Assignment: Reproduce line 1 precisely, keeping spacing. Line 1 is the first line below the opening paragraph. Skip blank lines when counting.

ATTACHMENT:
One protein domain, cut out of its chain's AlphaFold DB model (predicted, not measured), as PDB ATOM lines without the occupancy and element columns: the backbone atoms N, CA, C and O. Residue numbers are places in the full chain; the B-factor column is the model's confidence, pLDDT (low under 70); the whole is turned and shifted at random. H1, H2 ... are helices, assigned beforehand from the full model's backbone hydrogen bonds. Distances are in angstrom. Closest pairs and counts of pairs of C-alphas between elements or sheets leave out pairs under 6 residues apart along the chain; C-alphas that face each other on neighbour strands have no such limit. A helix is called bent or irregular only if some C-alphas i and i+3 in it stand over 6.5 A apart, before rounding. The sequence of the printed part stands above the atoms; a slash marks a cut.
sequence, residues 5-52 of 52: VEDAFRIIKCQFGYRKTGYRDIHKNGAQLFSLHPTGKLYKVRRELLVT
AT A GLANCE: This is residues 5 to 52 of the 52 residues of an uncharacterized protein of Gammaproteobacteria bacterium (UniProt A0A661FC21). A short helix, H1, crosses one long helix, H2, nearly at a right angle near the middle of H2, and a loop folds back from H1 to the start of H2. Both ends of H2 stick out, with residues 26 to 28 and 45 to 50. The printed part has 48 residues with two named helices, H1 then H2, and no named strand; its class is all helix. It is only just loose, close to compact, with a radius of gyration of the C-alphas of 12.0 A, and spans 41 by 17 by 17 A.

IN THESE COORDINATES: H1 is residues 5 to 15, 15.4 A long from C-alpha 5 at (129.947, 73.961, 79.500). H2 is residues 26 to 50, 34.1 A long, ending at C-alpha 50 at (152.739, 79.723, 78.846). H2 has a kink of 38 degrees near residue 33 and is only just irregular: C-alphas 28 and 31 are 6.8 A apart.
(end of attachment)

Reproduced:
sequence, residues 5-52 of 52: VEDAFRIIKCQFGYRKTGYRDIHKNGAQLFSLHPTGKLYKVRRELLVT